Jakub Voracek, pictured during practice for this year's Winter Classic, could be a target for Jim Rutherford if the Flyers inquire about the availability of Tim Gleason. (Photo by Christopher Pasatieri/Getty Images)
The Philadelphia Flyers are a team in desperate need of help on defense. A long-term injury to the team's biggest name on the blue line has led to doubts that the Flyers are Stanley Cup contenders. Luckily for them they have a surplus of young forward talent, and the Carolina Hurricanes — who have stumbled to the bottom of the Eastern Conference — are looking to move out defense and add a young right winger that can play in their top six.
So it's only natural that the two teams make a deal, right? Truth is, they already did. On Jan. 20, 2004 — exactly eight years ago Friday — the Canes and Flyers swung such a deal a move that would later help propel Carolina to a Stanley Cup victory two seasons later.
The trade that sent then-22 year old Justin Williams to the Canes in exchange for Danny Markov, 27, was a bold move by Flyers GM Bobby Clarke. The Flyers gave up a former first-round pick for grit and character on the back end, hoping that Markov could help fill the void left by injuries to defensemen Dennis Seidenberg, Magnus Ragnarsson and, most notably, former captain Eric Desjardins. With a wealth of young forwards in Simon Gagne, Patrick Sharp and Mike Comrie plus more on the way — both Mike Richards and Jeff Carter had been drafted in the first round prior to the season — Philadelphia figured they could afford to part with Williams .
Fast forward to now, and the Canes and Flyers could be on a collision course for an eerily similar deal. The Flyers are again thin on defense, having lost captain and future Hall Of Famer Chris Pronger for the season due to post-concussion issues. They also have a surplus of young forwards: Sean Couturier (19), Brayden Schenn (20), James Van Riemdyk (22), Wayne Simmonds (23) and Claude Giroux (24) are all under 25 and capable of playing in most teams' top six, and all but Simmonds — taken 61st by Los Angeles in 2007 — were first-round picks.
Oh, and there's one more: 22-year-old Czech forward Jakub Voracek. The seventh overall pick by Columbus in 2007, Voracek came to Philadelphia this offseason — along with a first round pick, who became Couturier — in the blockbuster trade that sent Carter to the Blue Jackets. The 6'2, 214-pound right winger is a playmaker first, a scorer second. He uses his big frame to shield the puck in the offensive zone and is hard-working and defensively responsible.
In other words, exactly what the Hurricanes have been lacking on Eric Staal's right wing. And speaking of need, Carolina has precisely what the Flyers need in alternate captain Tim Gleason: a defense-first blueliner who epitomizes toughness and character on the ice and isn't afraid of big games.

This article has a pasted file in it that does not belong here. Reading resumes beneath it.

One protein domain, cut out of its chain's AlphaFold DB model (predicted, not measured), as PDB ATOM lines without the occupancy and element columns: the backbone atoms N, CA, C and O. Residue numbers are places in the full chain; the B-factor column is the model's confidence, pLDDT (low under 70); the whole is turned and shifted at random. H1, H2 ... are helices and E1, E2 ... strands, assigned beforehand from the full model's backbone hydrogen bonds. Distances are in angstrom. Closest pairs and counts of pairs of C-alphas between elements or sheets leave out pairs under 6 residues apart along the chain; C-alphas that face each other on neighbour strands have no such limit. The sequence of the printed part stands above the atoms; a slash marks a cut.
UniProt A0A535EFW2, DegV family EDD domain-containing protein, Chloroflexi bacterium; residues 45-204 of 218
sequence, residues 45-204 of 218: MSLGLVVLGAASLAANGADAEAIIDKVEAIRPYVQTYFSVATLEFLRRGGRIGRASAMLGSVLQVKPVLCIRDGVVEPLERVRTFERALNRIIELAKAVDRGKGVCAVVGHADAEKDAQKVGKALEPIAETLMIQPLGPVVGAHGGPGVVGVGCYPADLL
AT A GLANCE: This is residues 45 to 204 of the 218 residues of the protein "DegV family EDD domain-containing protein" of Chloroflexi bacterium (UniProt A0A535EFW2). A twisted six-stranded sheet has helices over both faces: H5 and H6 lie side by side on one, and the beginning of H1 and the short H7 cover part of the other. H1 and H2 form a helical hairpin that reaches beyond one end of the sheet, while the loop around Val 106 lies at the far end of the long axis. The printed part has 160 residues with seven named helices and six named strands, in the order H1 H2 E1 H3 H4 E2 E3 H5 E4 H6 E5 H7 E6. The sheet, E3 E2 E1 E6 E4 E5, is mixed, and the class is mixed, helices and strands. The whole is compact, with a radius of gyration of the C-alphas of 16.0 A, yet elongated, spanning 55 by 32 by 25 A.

Is Voracek, a veteran of 285 NHL games with 161 career points, too much to give up in return for Gleason? Not if we look back at the Williams-for-Markov trade.
The similarities, frankly, are stunning.
Voracek is 22 and in his fourth NHL season, as was Williams — picked 28th overall in the 2000 draft — when he was traded. Through 46 games back in 2003-04, Williams had six goals and 20 assists for 26 points. Voracek this year? Seven goals and 20 assists through 44 games. Both showed early in their career that they could produce points at the NHL level: Voracek already has a 50- and 40-point season under his belt in three years, while Williams registered 40 points in 2001-02 despite playing just 14:27 a night.
Over on defense, Markov was 27 whereas Gleason is a week and a half shy of 29. Markov had 14 points with 37 penalty minutes in 44 games when he was shipped to Philly, whereas Gleason currently has 12 points and 44 PIMs in 48 games. The Flyers know Gleason well — Philadelphia coach Peter Laviolette coached him for two and a half seasons in Carolina — just as the Canes were familiar with Williams from his time with the Plymouth Whalers, an OHL team owned by Hurricanes CEO Peter Karmanos with a long history of supplying talent to Carolina.
Getting Voracek would fill a huge hole in Carolina's top six, allowing the team to continue to play Staal and Jeff Skinner on different lines while giving Staal a right wing who can distribute the puck and also take on some of the physical burden off of the captain on the top line. Also, Voracek would get the ice time he deserves (he currently averages 16:21 a night, sixth among Flyers forwards, but is on one of Philadelphia's power play units).
Parting with Gleason would be difficult — he's a great character player who, when on his game, can take on the NHL's best forwards. But the alternate captain is an unrestricted free agent at the end of the season, and Carolina's defense coffers are as full as they've been in a decade. Like Clarke in 2004, Rutherford will be willing to part with a player whose role can be filled elsewhere if it means adding an important piece. But in 2004 that piece — Williams — was the player who sealed Game 7 of the 2006 Stanley Cup Finals with an empty-net goal.
And if history — and the two teams have a long one between them — is any indication, this trade could very well happen.